When it is published later this year, Manga: A Critical Guide will be the latest addition to the Bloomsbury series Critical Guides in Comics Studies. A preview is not available yet, but the profile page for it on the Bloomsbury website at least includes a table of contents.

In any case, right now, I would like to congratulate Prof. Suzuki and Prof. Stewart for all of their hard work in putting this book together, and bringing it to readers! Bloomsbury is currently listing September 22 as the publication date, and I will be looking forward to seeing an actual copy of it then – and to sharing my impressions soon after that date!

Highlighting Upcoming Publications – “Essential Anime”

What kinds of formats does writing on Japanese animation appear in? Full-length books, essays on a common theme, individual chapters in edited collections, and articles in peer-reviewed journals all represent the more “scholarly” type of writing on anime, while plenty of blogs still present individual writers’ individual perspectives. The mainstream press does pay attention to anime occasionally, but that attention is awkward at best, and often leads to controversy and accusations of hopeless misunderstanding. At the same time, the “enthusiast” media that focuses on anime and the anime fan community around the world is very much thriving, with sites such as Anime News Network now embracing feature articles, and Anime Feminist establishing itself as an unapologetically ideological outlet for commentary from a particular and very specific point of view.

Each of these formats welcomes a particular style or genre of writing. But other styles of writing on anime can exist as well – and may be best served by other formats. One such style can probably be best described as “creative nonfiction” – short pieces that are still very much personal and subjective, but longer and perhaps even a bit more elaborate than blog posts, but definitely not written in formal academic language or following any kind of style that would require notes, citations, and references. An example of writing in this style is Anime Impact: The Movies and Shows that Changed Japanese Animation (Mango Publishing, 2018) – several dozen short pieces, each only two or three pages, on a “major” (or Important, or Significant, or simply Meaningful) anime film or series. Probably this book’s biggest claim to fame, and certainly the kind of thing that got it noticed, was that one of the contributors was Ernest Cline, the author of the best-selling novel Ready Player One.

And now, it appears that Crunchyroll wants to follow the same model with Essential Anime: Fan Favorites, Memorable Masterpieces, and Cult Classics – currently set to be published next April by the Running Press imprint of Hachette Book Group. At this point, the book’s full scope is not yet clear, though according to descriptions that have been released so far, it will cover “50 influential and unforgettable anime series and films” – from Astro Boy to Demon Slayer, with pretty much all of the “expected” titles, especially those released over the last 40 or so years, included.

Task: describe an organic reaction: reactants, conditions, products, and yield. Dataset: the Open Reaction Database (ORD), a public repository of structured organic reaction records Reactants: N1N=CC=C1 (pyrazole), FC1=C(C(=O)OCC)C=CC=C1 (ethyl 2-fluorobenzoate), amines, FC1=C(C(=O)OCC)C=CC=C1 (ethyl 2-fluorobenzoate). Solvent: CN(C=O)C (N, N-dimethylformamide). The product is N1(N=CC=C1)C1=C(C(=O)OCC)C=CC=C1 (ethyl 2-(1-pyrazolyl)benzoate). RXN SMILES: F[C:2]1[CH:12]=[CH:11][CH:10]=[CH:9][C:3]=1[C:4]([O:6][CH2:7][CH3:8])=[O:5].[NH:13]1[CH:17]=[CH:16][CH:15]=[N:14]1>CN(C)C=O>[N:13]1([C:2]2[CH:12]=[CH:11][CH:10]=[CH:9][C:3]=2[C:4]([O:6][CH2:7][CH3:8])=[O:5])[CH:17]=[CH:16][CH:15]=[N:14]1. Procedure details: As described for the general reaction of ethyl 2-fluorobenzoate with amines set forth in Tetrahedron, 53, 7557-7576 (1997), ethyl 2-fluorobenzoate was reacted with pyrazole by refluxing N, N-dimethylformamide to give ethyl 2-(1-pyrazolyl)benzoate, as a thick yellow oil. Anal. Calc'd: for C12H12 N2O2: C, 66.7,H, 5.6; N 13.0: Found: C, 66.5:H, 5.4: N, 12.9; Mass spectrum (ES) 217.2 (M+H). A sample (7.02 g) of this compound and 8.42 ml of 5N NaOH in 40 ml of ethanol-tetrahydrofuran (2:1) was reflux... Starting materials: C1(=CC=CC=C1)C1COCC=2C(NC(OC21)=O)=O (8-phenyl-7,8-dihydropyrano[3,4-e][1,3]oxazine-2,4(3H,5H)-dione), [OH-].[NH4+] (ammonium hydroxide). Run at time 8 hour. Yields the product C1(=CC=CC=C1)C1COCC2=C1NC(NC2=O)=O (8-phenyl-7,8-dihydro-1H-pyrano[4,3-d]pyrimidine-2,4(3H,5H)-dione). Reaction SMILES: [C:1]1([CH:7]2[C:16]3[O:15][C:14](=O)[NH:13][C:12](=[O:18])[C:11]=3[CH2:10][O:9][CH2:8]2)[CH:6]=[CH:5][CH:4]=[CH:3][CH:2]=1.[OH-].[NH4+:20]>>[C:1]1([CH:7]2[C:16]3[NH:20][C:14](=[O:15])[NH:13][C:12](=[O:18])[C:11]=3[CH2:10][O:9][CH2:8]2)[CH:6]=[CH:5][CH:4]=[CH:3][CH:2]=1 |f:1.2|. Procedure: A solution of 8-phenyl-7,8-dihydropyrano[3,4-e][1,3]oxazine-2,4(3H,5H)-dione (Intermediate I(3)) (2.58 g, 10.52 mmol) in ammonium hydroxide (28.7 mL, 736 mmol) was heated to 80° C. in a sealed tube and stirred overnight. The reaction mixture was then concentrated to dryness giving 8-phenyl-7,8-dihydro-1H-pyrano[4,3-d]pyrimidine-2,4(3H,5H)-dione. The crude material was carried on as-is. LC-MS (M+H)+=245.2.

It is important to emphasize that it’s not meant to compete with or even complement the scholarly monographs and edited essay collections. Essential Anime is, unapologetically, casual reading, the kind of thing that is meant to catch your eye in a bookstore before you have too much time to really think about it. But this kind of book can actually serve a useful function – it’s great for someone who is curious about Japanese animation, may even have heard a few different titles and names, but wants to choose from a range of different movies and series without relying on either on one hand, or simply what just happens to be available and right there front and center on Netflix on the other. And it’s equally as encouraging simply to see that the two writers in charge of this project (both of whom are experienced anime journalists) have faith in its viability, and have convinced Crunchyroll, right now the flagship venue for streaming English-subtitled Japanese animation to Western audiences, to commit to publishing this book under the Crunchyroll brand!

Neon Genesis Evangelion: A Bibliography of English Language Scholarship

It’s definitely not every week and not every month that New York Magazine, The New Yorker and Vox pay attention to Japanese animation. But, of course, if there is ever an anime – not directed by Hayao Miyazaki or Mamoru Oshii – that would qualify for coverage in a mainstream English-language publication, Neon Genesis Evangelion, now available for streaming on Netflix, is that anime.

Ever since Evangelion premiered on Japanese television in the fall of 1995, and then made its way to countries around the world via means both official and decidedly unofficial, it has been the subject of intense discussion and reflection. And while it’s essentially impossible to build anything like a comprehensive catalog of “fan” reaction to Eva, what we can do is instead ask – and answer – the question of how have anime scholars responded.

As with any literature review or survey of this type, it is subject to certain restrictions and caveats. The most obvious one is of “scope” – the distinction between just passing mentions of Evangelion, and actual in-depth substantive discussion. But exactly where does this distinction lie? And beyond that, there is also the issue of “recall” – there is no way to ever be sure that a literature search is fully comprehensive. Nonetheless, and with these restrictions in mind, a look at English-language scholarly responses to Neon Genesis Evangelion still adds an important angle to considering and reflecting on Eva’s impact and effect.